BOONE, N.C. — Students at Watauga High School will continue to have access to high-quality mental health services through Appalachian State University’s Assessment, Support, and Counseling (ASC) Center thanks to support from Watauga County Schools.
Dr. Kurt Michael, Dr. John Paul Jameson and Dr. Jon Winek received $30,000 in funding from the school district for the continued operation of the ASC Center.
Michael is professor in and assistant chairperson of Appalachian’s Department of Psychology; Jameson is associate professor in the Department of Psychology; and Winek is professor in the Department of Human Development and Psychological Counseling at Appalachian, as well as director of the university’s marriage and family therapy program.
The ASC Center in Watauga High School was formed in 2006 by then-principal Angela Quick, along with Dr. Lauren Renkert, associate professor in and chair of Appalachian’s Department of Social Work, Michael and Winek. The university-school partnership is in its 12th year of operation.
“The ASC Center partnership is an agreement between Appalachian and Watauga County Schools to provide students with high-quality mental health services under the supervision of licensed, doctoral-level faculty in concert with professionals at Watauga High School and the Appalachian students involved in the project,” Michael said.
Students and their families do not incur the direct costs of the mental health treatment, according to Michael. Instead, the costs of the supervision, oversight and management of the project, he said, “will be addressed, in part, by this grant contract and by release time given by the constituent academic departments (psychology and social work departments at Appalachian, as well as the university’s marriage and family therapy program).”
The program includes a primary emphasis on training and preparing Appalachian graduate students to become skilled school mental health practitioners and to increase their competitiveness for employment in similar settings once they complete training.
Alumna Brittany Kirschner ’14 ’17, staff clinician in Appalachian’s Psychology Clinic, is involved with the project, along with three graduate students majoring in psychology at Appalachian: Becca Schenk ’16, Rebekah Smith ’16 and Jamie Kirkpatrick ’16. Schenk and Kirkpatrick are both practicum clinicians in Appalachian’s Psychology Clinic.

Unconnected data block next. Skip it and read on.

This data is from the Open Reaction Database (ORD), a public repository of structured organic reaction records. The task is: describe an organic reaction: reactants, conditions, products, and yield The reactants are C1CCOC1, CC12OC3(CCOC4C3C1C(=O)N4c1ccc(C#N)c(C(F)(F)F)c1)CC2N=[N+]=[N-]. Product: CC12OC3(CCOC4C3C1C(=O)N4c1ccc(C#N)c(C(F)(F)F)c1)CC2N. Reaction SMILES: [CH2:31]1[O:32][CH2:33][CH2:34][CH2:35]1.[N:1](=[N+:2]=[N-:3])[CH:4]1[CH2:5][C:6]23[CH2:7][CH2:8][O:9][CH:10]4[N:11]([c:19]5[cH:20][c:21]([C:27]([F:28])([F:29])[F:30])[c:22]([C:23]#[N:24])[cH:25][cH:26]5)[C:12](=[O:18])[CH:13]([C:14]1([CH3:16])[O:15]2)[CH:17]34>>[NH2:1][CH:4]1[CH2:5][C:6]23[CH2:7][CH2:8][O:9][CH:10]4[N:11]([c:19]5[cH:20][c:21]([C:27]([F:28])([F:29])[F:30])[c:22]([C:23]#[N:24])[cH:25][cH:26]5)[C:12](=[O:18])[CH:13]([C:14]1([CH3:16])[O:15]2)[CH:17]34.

About the Department of Human Development and Psychological Counseling
The Department of Human Development and Psychological Counseling in Appalachian State University’s Reich College of Education is responsible for organizing and providing instructional programs in counseling and other human development functions for public schools, colleges and universities and various agencies. The department offers Master of Arts degrees in clinical mental health counseling, professional school counseling, student affairs administration and marriage and family therapy. Learn more at https://hpc.appstate.edu.
About the Dr. Wiley F. Smith Department of Psychology
Appalachian’s Dr. Wiley F. Smith Department of Psychology serves more than 1,000 undergraduate majors seeking the Bachelor of Arts or Bachelor of Science degree in psychology, as well as 80 graduate students in three master’s programs (experimental psychology, school psychology, and industrial-organizational psychology and human resource management) and the clinical psychology (Psy.D.) doctoral program. Learn more at https://psych.appstate.edu.
About Appalachian State University
As the premier public undergraduate institution in the Southeast, Appalachian State University prepares students to lead purposeful lives as global citizens who understand and engage their responsibilities in creating a sustainable future for all. The Appalachian Experience promotes a spirit of inclusion that brings people together in inspiring ways to acquire and create knowledge, to grow holistically, to act with passion and determination, and to embrace diversity and difference. Located in the Blue Ridge Mountains, Appalachian is one of 17 campuses in the University of North Carolina System. Appalachian enrolls nearly 21,000 students, has a low student-to-faculty ratio and offers more than 150 undergraduate and graduate majors.
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